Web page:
The first is hatred, which unifies the true believers against a despised other. For Nazi Germany, it was hatred of Jews. For Donald Trump and his followers, it's hatred of immigrants. In the minds of Trump's true believers, immigrants steal jobs from Americans, rape and murder innocent Americans with impunity, and soak up resources that could be used for the legitimate needs of American citizens. While illegal immigration is certainly a problem, focusing on immigrants as a class - not just illegals - demonstrates the unifying effect of hatred.

The second unifying agent is suspicion. As Hoffer writes,

"The awareness of their individual blemishes and shortcomings inclines the frustrated to detect ill will and meanness in their fellow men. Self-contempt, however vague, sharpens our eyes for the imperfections of others."

Casting suspicion on enemies, real or imagined, strengthens the belief of true believers. You can't trust the mainstream media, because everything is fake news. The government doesn't serve the needs of real Americans because of the machinations of the deep state. The FBI and the Justice Department are corrupt. We need to drain the swamp to restore American greatness ... although whatever swamp existed before has demonstrably grown far larger under the Trump administration.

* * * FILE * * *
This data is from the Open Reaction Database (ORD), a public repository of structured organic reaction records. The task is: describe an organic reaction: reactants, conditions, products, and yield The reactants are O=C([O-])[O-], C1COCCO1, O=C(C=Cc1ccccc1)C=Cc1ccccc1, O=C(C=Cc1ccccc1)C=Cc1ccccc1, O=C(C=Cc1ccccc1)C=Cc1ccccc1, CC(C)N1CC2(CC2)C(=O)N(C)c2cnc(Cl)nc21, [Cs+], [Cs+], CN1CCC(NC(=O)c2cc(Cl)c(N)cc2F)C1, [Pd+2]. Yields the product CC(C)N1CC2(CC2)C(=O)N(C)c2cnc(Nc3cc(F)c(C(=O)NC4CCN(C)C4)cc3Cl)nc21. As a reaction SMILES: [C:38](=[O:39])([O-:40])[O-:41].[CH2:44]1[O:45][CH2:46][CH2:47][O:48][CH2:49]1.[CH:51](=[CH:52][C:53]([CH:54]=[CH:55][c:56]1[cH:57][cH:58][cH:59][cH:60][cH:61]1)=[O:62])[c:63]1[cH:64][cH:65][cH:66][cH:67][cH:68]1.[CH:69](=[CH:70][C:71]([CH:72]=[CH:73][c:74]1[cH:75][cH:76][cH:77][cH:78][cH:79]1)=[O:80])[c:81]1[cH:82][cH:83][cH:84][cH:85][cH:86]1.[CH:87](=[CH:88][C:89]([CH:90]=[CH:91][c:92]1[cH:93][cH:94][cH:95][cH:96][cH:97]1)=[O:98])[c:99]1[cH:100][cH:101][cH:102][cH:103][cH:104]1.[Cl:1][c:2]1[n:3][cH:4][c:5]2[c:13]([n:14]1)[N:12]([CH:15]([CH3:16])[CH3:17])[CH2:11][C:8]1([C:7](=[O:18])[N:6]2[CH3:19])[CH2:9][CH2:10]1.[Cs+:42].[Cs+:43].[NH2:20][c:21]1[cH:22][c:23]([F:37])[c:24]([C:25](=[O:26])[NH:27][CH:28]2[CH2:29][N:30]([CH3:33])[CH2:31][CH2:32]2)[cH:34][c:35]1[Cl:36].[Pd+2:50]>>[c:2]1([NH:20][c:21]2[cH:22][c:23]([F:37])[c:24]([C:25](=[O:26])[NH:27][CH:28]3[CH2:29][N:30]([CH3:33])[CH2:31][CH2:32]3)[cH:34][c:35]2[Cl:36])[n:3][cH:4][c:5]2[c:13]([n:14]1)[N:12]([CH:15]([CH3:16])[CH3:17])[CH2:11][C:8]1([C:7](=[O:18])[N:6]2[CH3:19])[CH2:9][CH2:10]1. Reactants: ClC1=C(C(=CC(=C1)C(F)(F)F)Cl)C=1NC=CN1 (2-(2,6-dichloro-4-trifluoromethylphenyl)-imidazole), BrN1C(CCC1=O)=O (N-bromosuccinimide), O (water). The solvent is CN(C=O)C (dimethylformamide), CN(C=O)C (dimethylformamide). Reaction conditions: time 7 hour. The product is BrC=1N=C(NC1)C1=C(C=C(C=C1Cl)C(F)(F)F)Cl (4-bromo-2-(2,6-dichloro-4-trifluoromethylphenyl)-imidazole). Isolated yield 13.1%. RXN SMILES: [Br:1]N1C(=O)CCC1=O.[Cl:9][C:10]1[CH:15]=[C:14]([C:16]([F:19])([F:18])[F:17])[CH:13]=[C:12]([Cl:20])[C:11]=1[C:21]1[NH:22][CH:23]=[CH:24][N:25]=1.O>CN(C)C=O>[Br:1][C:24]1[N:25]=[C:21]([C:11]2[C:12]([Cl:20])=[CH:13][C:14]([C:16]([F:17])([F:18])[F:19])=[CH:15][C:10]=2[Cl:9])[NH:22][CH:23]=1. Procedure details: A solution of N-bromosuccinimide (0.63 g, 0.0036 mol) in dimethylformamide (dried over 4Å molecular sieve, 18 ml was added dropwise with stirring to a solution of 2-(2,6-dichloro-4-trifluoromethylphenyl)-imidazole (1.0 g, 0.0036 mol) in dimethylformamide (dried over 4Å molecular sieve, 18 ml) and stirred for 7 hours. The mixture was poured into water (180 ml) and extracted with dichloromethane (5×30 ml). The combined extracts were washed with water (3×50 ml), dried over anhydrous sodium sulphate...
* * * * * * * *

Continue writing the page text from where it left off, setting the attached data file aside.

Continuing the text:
I encourage you to find a copy of The True Believer and read it carefully. It's a short read, but it's packed with powerful concepts and observations that will help you understand the forces that brought Donald Trump to office and keep him there.

Have a good day. More thoughts tomorrow.


Tuesday, April 24, 2018

The Importance of Ritual

Last week there was a news item (and a blog post by Angel) about the demotion and forced retirement of a Tennessee Air National Guard colonel and the punishment of several senior enlisted people who participated in a reenlistment ceremony in which the reenlistee - a senior noncommissioned officer - took her oath of enlistment using a dinosaur hand puppet. As many people noted, this was gross disrespect of a serious military tradition which acknowledges the life-and-death consequences of military service. As an Air Force officer, I conducted many reenlistment, promotion, and retirement ceremonies over the years, including administering the commissioning oath to my own son, and I was greatly offended by these actions of people who should have known better.